Shamelessly manipulative, "John Q." thinks its socially conscious message more than makes up for its flaws. 

Pushing Our Buttons

While many would argue that any work of art is personal propaganda from its creator, when it comes to the cinema, rare is the movie that blatantly serves up a socially conscious message as mainstream, multiplex entertainment. The new drama "John Q." not only does just that, its script reads like a shopping list for social reform.

Sadly, no matter where a viewer stands on any of the issues spotlighted in "John Q.," all but a fanatical few will agree the movie is a fevered melodrama where resorting to violence — hostage-taking, specifically — seems the natural thing to do. The "only" thing to do. Such a dramatic, last-ditch solution wouldn't be so bad if the individual nobly accepted responsibility for his or her action and the punishment the law demands. But like other last-resort dramas, "John Q." is crafted to make us cheer for and sympathize with a character who not only breaks the law, but puts the lives of many others in jeopardy.

At the same time, that's what movies do best — getting us to see the other side, to feel another's pain and suffering in the safety of a darkened theater, to experience things we might only dream about. However, there's something morally bankrupt about a movie that wraps its action in social consciousness and yet violates its own message for dramatic expediency. "John Q.'s" filmmakers not only want to have it both ways, they seem oblivious to our right as viewers to question the quality of the message they deliver.

In other words, "John Q." may have its liberal heart in the right place, but its script boils over with melodrama; extreme situations played out by characters drawn in the most basic terms of black-and-white, literally and figuratively; and lifts its central premise straight from a far-better movie, "Dog Day Afternoon."

Meet John Q. Archibald, a dedicated working man whose factory job has been downsized to the point where he can't make ends meet. As portrayed by Denzel Washington, he's an average Joe with a nobility that comes from persevering in a society and world stacked against the "have-nots." He's a fine, loving husband to his wife, Denise (Kimberly Elise), and a terrific dad to 10-year-old Mike (irrepressibly played by Daniel E. Smith), a precocious tyke who yearns for rippling muscles. As we're told and shown, John Q.'s only evident flaw is a tendency toward inaction.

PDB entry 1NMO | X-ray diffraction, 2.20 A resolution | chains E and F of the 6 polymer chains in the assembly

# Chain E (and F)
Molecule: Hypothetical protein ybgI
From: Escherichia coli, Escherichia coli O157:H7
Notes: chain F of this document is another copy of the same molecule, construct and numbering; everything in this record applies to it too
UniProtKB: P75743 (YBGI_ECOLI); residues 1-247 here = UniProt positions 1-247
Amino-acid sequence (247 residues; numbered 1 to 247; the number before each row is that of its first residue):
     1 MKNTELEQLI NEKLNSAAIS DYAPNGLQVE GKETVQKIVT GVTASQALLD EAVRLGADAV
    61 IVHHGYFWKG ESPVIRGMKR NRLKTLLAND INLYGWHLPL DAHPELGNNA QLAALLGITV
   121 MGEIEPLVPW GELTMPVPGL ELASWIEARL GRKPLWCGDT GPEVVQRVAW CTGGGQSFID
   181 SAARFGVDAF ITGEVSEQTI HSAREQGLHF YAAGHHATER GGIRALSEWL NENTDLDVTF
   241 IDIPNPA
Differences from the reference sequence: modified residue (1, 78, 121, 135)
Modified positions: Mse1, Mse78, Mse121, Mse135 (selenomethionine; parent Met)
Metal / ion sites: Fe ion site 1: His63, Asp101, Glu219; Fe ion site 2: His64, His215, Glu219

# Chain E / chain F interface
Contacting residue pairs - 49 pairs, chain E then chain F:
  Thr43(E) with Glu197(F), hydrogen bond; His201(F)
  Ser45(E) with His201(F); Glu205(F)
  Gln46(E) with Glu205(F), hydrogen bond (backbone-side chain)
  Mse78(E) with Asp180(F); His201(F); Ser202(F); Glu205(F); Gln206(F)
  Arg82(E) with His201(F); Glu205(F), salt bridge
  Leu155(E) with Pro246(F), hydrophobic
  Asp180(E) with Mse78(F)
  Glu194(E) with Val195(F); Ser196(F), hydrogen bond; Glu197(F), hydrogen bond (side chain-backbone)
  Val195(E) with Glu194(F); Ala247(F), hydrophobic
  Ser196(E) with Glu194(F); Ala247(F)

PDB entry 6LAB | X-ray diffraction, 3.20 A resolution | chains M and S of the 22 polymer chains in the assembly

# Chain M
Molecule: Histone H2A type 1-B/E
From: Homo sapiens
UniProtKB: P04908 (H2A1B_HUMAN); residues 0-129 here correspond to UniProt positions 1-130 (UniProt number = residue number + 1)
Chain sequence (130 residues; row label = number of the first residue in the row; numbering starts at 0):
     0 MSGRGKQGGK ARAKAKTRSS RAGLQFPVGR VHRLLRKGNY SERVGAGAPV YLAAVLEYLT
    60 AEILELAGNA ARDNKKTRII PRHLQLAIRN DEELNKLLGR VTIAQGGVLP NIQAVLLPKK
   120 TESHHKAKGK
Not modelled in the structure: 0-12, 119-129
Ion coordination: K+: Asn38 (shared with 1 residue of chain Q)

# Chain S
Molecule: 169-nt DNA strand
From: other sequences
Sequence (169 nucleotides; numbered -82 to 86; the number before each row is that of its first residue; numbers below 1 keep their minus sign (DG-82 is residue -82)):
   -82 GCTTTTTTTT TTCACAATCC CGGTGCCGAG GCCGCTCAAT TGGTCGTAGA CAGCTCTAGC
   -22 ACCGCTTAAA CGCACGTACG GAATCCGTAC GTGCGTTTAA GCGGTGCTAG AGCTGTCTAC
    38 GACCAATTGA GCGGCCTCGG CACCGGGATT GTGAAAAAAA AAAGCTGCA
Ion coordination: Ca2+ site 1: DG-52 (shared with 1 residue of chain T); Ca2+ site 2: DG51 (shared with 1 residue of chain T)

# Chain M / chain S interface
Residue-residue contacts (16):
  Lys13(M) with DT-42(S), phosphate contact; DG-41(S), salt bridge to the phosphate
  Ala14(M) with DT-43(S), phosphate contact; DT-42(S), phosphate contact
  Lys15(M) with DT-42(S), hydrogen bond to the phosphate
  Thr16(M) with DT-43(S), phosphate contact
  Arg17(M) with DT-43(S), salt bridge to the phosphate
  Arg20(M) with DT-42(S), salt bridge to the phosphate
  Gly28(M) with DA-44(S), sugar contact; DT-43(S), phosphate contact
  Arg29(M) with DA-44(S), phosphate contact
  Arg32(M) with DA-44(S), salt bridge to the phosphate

But that changes when his son collapses while rounding the bases during a Little League game. Curiously hard-bitten cardiologist Dr. Turner (James Woods) and evil hospital administrator Rebecca Payne (Anne Heche) — and we know she's evil with a capital "E" because she's the only character who smokes! — give John and Denise the bad news: Mike needs a heart transplant to survive. Because John's health insurance doesn't cover such expensive surgeries (around $250,000), the hospital requires a cash payment of one-third the total just to put a patient on the transplant list.

After hitting a brick wall with his employer, his HMO and selling everything his family owns, John recognizes that desperate times call for desperate measures. Following through on a promise to makes sure his son gets a heart transplant if it's the last thing he does, John decides to hold the hospital's emergency room and staff hostage until his son is put on the top of the transplant waiting list.

With the rallying cry "From now on, free health care for everybody," John becomes something of a folk hero thanks to the drooling media. Enter old-school, police negotiator Frank Grimes (crusty Robert Duvall) and prima-donna police chief Monroe (Ray Liotta), who wants to just blow "the bad guy" away. At this point, when the tension should be building and our righteous indignation hitting the boiling point, the movie becomes a parody of every "little people" drama from the past. And this is when we in the audience start to lose our suspension of disbelief. Instead, all those nagging questions come forward: Why in the middle of this life-or-death crisis are John and the hospital staff sitting around cataloging the ills of managed care? Or where did John get that big gun? Wouldn't he have sold it already? Or more to the point, how can the filmmakers slam NAFTA when they obviously shot the movie in Toronto to save money?

Washington does a fine job as a father pushed to the edge, but by the time Patti LaBelle sings the inspirational "The Voice Inside My Heart," little matters. We've been beaten into submission.

"John Q." makes no bones about its ideological purpose; in fact, in case we missed the movie's point, there's a postscript montage with the likes of Hillary Clinton, Gloria Allred and, oddly, the late Ted Demme, expounding on the importance of universal health care. It should come as no surprise that "John Q.'s" script comes from playwright and TV-writer James ("Highway To Heaven") Kearns and that it was penned back in 1993 when health care was a hot topic in the Clinton White House. Almost a decade later, the issue is still relevant and provocative, but one would hope that the discussion had evolved into a more insightful stage than the knee-jerk, button-pushing response represented here.

Life lesson learned here? Medical insurance bad; "John Q."

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